The Constitution of India ‘s Article 19 has given right to freedom of speech and expression, to form associations or unions, to move freely throughout the territory of India ,to reside and settle in an part of the territory of India and to practice any profession or to carry on any occupation, trade and business and to assemble peacefully and without arms. As we are well aware of the fact that after 97th Amendment, forming a co-operative society has also been recognized as fundamental right and moreover forming the co-operative society is now also extended to fundamental duty under Article 43-B of Part IV which says that it is the duty of the states to promote autonomous functioning, democratic control, voluntary formation and professional management of the co-operatives to enhance the economic activities of India.
Also, Part IX given in Constitution of India has provision of self government which talk about panchayats. Now with the advent of Part IX C, the co-operative societies have got the status of local Self-Government. However, there is no clarity as such about the applicability of the RTI Act to the co-operative societies.
Several courts had given contradictory view on on this matter but cooperative societies was earlier considered out of the realm of the RTI Act because it was not recognised as ‘authority’ or ‘body’ or an ‘institution’ of self-government established under the Constitution. Therefore, attempts of bringing the co-operative societies under the RTI failed and also authorities of these cooperative societies has always took the stand of not coming under the realm of RTI Act.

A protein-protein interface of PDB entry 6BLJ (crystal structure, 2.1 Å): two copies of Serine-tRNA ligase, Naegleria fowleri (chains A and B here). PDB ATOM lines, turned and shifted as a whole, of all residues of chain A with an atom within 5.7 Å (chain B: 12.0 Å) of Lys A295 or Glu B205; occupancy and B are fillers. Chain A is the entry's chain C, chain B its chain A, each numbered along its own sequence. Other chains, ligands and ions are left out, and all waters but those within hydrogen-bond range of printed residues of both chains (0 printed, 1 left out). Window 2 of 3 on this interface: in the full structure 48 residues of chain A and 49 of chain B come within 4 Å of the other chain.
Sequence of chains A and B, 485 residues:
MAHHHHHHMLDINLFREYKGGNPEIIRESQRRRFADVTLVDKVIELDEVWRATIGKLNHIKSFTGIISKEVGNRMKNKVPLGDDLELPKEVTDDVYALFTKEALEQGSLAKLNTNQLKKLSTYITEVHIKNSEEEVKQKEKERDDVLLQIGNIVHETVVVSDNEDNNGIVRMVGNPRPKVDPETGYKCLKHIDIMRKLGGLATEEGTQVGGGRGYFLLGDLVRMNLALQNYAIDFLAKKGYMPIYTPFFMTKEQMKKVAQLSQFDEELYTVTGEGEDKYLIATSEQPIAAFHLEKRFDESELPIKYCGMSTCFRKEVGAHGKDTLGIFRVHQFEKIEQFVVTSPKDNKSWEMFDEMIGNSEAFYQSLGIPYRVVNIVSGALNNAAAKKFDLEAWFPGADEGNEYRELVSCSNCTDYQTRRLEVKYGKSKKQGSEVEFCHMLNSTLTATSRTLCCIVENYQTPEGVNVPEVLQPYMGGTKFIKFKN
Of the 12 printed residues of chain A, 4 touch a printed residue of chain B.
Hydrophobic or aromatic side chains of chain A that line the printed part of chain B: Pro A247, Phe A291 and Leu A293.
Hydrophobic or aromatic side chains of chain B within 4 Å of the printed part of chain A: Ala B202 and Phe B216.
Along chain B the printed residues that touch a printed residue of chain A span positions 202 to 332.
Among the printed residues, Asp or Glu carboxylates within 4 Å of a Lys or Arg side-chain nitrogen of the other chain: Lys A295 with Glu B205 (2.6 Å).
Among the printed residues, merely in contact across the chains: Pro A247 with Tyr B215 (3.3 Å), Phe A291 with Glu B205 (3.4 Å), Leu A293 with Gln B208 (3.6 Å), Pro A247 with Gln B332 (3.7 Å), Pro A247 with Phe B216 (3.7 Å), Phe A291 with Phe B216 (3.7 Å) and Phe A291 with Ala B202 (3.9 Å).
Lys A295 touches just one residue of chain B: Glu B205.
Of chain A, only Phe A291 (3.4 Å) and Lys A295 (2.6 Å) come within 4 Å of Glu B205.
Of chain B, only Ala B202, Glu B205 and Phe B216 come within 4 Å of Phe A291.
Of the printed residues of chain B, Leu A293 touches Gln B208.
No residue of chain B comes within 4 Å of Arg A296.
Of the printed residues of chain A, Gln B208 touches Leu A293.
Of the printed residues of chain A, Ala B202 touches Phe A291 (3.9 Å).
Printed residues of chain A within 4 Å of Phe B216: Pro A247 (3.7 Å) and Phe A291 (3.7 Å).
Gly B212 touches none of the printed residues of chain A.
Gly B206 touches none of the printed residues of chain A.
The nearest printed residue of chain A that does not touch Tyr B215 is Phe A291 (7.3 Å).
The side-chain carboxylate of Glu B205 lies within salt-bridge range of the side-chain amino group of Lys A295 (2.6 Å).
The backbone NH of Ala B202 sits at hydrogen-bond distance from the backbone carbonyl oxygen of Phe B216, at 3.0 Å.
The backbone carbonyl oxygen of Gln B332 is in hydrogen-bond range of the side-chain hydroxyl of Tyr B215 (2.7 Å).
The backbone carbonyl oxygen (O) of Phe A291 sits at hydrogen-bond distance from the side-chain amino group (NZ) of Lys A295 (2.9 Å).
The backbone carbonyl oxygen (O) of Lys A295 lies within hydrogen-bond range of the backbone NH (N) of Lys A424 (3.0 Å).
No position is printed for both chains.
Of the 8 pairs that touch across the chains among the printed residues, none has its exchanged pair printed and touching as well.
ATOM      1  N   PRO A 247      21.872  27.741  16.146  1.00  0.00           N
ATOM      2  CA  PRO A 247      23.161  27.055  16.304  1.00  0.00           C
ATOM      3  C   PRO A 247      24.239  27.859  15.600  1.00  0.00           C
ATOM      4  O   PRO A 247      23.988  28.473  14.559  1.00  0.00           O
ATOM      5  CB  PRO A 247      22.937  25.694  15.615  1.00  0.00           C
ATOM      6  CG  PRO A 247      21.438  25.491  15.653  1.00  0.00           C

For example, In Maharashtra which is known for having for large number of cooperative societies where politics is also influenced by cooperative sector. There the scale of corruption, scam and illegalities in this sector is also very high. Irresponsibility in this sector is very high and also on the name of information that current statistics of cooperative societies are also not easily available.
The statistics of the department of cooperative societies of Maharashtra in 2009-10 show that there were 2, 18,320 cooperative societies in Maharashtra and the total membership of these societies was five crores forty-two lakhs. Thus, one can imagine how this sector such as this was uncontrolled and unaccountable till the amendment came into existence..After the promulgation of 97th amendment one can hope that in future this sector will move in a positive direction. This is evident from the fact that large number of states is taking positive steps by amending their earlier provisions. Now there are various provisions came into effect imposing penalty imposing penalty for defaults, not ordering election within specified time, corruption, irregularity etc.